BEREA — Nick Chubb usually reserves his Instagram account for weight lifting videos, Batman quotes or pictures of him in a Browns uniform.
Over the weekend, after agreeing to a three-year, $36.6 million extension that was signed Monday, he posted pictures of his left knee following surgery in 2015 after he tore posterior cruciate, medial collateral and lateral collateral ligaments on a run for the University of Georgia against Tennessee.
The caption read: Came a long way. What he thought about during the grueling rehab has come true almost six years later.
“Yeah, it has,” Chubb said. “I can say it has now, but back then, it was a little blurry for me. I wasn’t sure how things would turn out, if I’d ever be the same player or if I’d ever play again.
“So that’s just things I always hold onto in the back of my mind, just knowing where I came from and knowing where I want to be. I can say through the help of friends, family and God, I’m here now in a blessed position.”
He said in June he wanted to stay in Cleveland and meant it.
“It means everything,” he said. “I love it here in Cleveland. I love this team. I love the coaches. I love the position I’m in. I can’t ask for anything better than where I’m at.”
Chubb’s deal includes $20 million guaranteed and will keep him with the Browns through 2024. The $12.2 million a year average ranks sixth among NFL running backs, but he wasn’t concerned about chasing the last dollar.
“I’m happy with how things went. It looks good to me,” Chubb, 25, said. “What’s more important to me is just going out there and getting that done and focusing on my team and focusing on the season.”
Chubb is the type of player and person the Browns want as a foundation of the roster and they made sure he will be sticking around as they try to win their first Super Bowl.
“From the day Nick Chubb first entered our facilities, it was clear to see that he would become a pillar of our organization,” general manager Andrew Berry said in a news release. “Although Nick may be a man of few words whose strong-and-silent demeanor can be easy to overlook from the outside, his actions over the past three years have reverberated within the walls of our building.
“He is a dynamic runner who is on pace to be one of the most accomplished players to ever don an orange helmet at the position. But it’s his work ethic, intelligence, toughness and selflessness that makes us proud that he represents our city. Quite plainly, Nick embodies the soul of our team and we are thrilled that he will be a Cleveland Brown for years to come.”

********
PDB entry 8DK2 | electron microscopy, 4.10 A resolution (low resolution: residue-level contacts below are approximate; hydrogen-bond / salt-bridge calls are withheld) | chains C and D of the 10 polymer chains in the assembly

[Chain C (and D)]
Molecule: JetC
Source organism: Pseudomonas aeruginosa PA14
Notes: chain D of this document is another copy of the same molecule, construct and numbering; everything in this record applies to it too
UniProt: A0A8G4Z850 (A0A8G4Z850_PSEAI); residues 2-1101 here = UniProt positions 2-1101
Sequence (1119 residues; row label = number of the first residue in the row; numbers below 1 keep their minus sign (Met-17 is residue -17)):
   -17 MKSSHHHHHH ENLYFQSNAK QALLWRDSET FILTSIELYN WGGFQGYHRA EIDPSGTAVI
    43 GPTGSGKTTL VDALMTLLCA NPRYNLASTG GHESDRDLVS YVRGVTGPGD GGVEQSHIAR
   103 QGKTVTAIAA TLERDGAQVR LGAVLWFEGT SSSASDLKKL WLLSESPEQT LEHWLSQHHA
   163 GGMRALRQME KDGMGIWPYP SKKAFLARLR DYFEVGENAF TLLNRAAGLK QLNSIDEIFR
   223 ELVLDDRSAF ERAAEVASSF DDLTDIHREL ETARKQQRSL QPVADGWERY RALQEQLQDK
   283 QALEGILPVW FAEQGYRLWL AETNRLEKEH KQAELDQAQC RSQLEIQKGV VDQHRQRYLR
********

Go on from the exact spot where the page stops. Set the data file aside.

Berry can now address other key players eligible for extensions, starting with quarterback Baker Mayfield.
“Me personally, I want to stay together because we were drafted together and I love playing with Baker,” Chubb said. “I love playing with this whole team. I like how things are right now.”
Chubb, the No. 35 pick in 2018, has twice been the team’s nominee for the NFL’s Art Rooney Sportsmanship Award and was voted the team’s Ed Block Courage Award winner in 2020.
“A great player. An even better person,” owner Jimmy Haslam said. “(There are) very few people I have met like Nick Chubb.”
The praise from his bosses and teammates is appreciated.
“It means a lot because that’s who I am, and it shows that people are taking notice of my approach of how I do things,” Chubb said. “I go out there and I work and it says a lot that guys notice it and guys appreciate it and the team appreciates it because that’s who I am, so they accept me for who I am.”
Chubb’s career 5.23-yard average per carry is tops among running backs with a minimum of 300 carries since 2018. He also leads the NFL with 34 rushes of 20 yards, is second with 17 100-yard rushing games, tied for second with 101 10-yard carries, third with 3,557 rushing yards and sixth with 28 rushing touchdowns.
He rushed for 1,067 yards, 12 touchdowns and a 5.6 average on 190 carries last year despite missing four games with a knee injury. He was the first player since Miami’s Mercury Morris in 1972 to rush for 1,000 yards and 12 TDs on 190 or fewer attempts.
He’s the first Cleveland player since Hall of Famer Jim Brown to rush for 1,000 yards in two of his first three seasons and ranks sixth in Browns history in rushing yards and seventh in rushing touchdowns.
He does it with breakaway speed and brute force.
“It feels good because I know I’m doing good for my team, making explosive plays, getting momentum going,” he said of running over defenders. “That’s just what I pride myself on, being a strong runner, that’s just how I run the ball.”
The Browns gave No. 2 running back Kareem Hunt a two-year, $12 million extension last year that runs through 2022. He pleaded in June for the Browns to pay Chubb, who’s become one of his closest friends.
“Kareem said Wagyu steaks on me,” Chubb said. “That’s all he keeps saying. I know he’s excited, and I’m excited, too. Get out there and me and him get back going like we have been.”
Coach Kevin Stefanski is glad to know he’ll have Chubb in the backfield for the next four years setting an example for the rest of the locker room.
“It is a business, so you can’t keep everybody,” he said. “But certainly in moments like this when you reward a guy like Nick, I think it probably does send a good message.”
Linebacker Anthony Walker Jr. said he saw the Chubb news on his phone Saturday after he came out of a meeting.
“That’s pretty awesome when you see guys put the work in and get rewarded for it,” he said.